I don’t squat personally, but I do frequently socialise in various squats and have many friends whose personal circumstances offer them no alternative but to squat.
I can only speak for those I personally know; but without exception, they are responsible people who seek to retain good relations with neighbours, keep the buildings they occupy in good order (and frequently improve or install the arrangements surrounding security and facilities in their dwellings) and, where possible, try to both use their space for the good of the community (for instance, providing space for art exhibitions or running cookery, bicycle repair or self-defence classes – all of these and more have been done within the last year at squats I have visited) and to establish and maintain good relations with the legal owners of the buildings. This last one can, for obvious reasons, be tricky; but it does happen more often than you might imagine.
All this notwithstanding, the authorities have, over the last few years, tightened the rules relating to squatting and are now beginning to actively and regularly forcibly remove squatters from their homes more quickly and with less warning than ever before. Remember, in England and Wales squatting is not a crime; indeed, after the Second World War more protection had to be put into place for people in this position as a result of the housing shortage brought about by bombing.
This position is now beginning to be reversed. St Agnes Place, the last squatted street in London near Oval station, was suddenly and forcibly evicted in 2005, marking the start of what is clearly becoming a concerted campaign. St Agnes Place was a small but vibrant community – brightly-painted 5 or 6 storey Victorian terraces housed a surprisingly high number of diverse and frequently very active people, many of whom were particularly experienced squatters ideally placed to offer assistance to others around the city – divide and conquer clearly being the authorities intention. Some had offers of rehousing from Lambeth Copuncil, many didn’t and were pushed onto the streets. One particularly sad story entailed a couple with two young children and another shortly to arrive who still had an appeal to be heard; as the eviction took place in the presence of over 100 police officers and a full demolition team, they were simply forcibly removed from their home irrespective of the fact that they had a legal right to remain; given that they thought they had extra time, most of their possessions were lost a matter of minutes later when the demolition crew moved in to immediately destroy the buildings. The buildings, former council houses were subsequently replaced with luxury housing built for the private market and for vast profits. No surprise there, then.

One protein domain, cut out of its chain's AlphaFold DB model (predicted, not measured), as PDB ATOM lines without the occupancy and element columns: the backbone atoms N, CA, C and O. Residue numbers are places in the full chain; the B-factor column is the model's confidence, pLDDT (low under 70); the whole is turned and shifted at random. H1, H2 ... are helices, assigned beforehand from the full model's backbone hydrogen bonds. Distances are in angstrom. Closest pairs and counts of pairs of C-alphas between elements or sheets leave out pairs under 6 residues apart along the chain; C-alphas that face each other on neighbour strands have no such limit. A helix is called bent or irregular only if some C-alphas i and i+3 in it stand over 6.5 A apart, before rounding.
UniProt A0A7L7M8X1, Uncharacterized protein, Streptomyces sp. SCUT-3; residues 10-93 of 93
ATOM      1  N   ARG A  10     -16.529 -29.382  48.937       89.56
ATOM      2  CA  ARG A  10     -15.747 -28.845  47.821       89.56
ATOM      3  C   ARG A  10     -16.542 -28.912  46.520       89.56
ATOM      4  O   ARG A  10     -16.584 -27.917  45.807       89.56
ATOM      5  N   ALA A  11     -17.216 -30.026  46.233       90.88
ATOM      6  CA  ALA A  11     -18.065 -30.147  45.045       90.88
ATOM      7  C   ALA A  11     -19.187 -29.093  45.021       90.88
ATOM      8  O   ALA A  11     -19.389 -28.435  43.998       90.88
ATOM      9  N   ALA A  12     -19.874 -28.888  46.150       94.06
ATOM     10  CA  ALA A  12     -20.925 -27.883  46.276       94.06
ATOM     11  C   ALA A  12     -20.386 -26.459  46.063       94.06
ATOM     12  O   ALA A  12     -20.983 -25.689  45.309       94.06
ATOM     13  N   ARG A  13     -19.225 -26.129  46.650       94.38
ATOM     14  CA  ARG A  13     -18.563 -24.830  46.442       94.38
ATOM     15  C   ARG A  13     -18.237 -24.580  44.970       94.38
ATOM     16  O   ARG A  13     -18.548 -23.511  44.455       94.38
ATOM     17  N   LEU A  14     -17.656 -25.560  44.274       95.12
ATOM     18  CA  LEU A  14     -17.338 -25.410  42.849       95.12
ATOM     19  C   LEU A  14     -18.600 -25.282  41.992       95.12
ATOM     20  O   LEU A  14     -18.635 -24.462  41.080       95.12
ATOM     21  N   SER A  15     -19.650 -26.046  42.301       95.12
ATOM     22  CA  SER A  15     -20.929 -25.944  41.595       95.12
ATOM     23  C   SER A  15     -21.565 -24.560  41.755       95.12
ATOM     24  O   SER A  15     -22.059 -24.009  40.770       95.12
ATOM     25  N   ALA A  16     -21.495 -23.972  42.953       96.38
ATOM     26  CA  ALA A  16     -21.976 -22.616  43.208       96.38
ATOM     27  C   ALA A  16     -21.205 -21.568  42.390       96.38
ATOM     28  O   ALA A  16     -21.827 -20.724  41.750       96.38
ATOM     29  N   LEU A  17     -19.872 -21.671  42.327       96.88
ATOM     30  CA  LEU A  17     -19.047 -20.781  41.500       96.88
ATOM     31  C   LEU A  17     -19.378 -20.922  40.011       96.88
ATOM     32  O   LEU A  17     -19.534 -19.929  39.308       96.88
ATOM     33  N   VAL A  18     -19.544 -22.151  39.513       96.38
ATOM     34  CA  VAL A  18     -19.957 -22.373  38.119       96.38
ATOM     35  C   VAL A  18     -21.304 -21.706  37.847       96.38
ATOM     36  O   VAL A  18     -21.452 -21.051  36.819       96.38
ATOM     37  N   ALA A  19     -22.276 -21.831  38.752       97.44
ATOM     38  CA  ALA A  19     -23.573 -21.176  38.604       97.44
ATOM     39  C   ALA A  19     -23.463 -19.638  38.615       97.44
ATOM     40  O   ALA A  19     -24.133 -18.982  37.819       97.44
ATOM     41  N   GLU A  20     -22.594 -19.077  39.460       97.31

In the years since then, the overwhelming majority of the established squats in London have been targeted and evicted, thanks to a change in the law which enables landlords to more easily utilise a document called an Interim Possession Order. IPO’s can now be issued extremely quickly, and the courts have streamlined their procedures to ensure any possible appeals against these are heard, and typically rejected, as quickly as possible. Several squats I have been personally in touch with over the last few months have been evicted through IPO’s, and have had all their defences rejected without consideration, despite there having been, in each case, numerous problems (ranging from inaccuracies to inconsistencies to outright lies) with the paperwork which has been served. One of the requirements of an IPO is that the owner must require immediate possession of their property, for instance if they wish to redevelop it – we have checked and discovered that not one thing has subsequently been done to any of the premises from which any of my friends have been evicted this year; ironically, in several cases buildings have subsequently been re-squatted (this is OK as long as it is not done by the previous occupants, which has led to some of the squatting crews playing musical houses.)
For those working, rent-paying taxpayers among you reading this and asking why you should be concerned about the plight of a few pikeys and hippies, I say this. Each time a squat is evicted, there is a cost to the public purse due to the activities of the court and the police in relation to these actions. The displaced people, if they cannot find a place in another squat, inevitably then fall into one of two categories – either they become homeless and add to the numbers of rough sleepers, which also diminishes the resources available to homeless people in general, as these are required to stretch around ever-increasing number of people, or they are rehoused by the council, adding to the burden on taxpayers as they have to claim housing benefit. So, if you can’t see that there is an argument for allowing people who are by and large self-sufficient to live in buildings which are kept empty on purpose (frequently for years by landlords hoping to ride out the economic downturn before redeveloping their property) and who typically make significant contributions to the local, artistic and squatting communities for the sake of their humanity and right to freedom of choice and lifestyle, you should at least be able to see that preventing them from doing so has a very real impact on your own pay packet. It’s time to wake up and start causing a fuss about this very-pointedly-ignored problem (by the mainstream media at least), whether for your conscience or your pocket.
Some resources used in the construction of this column: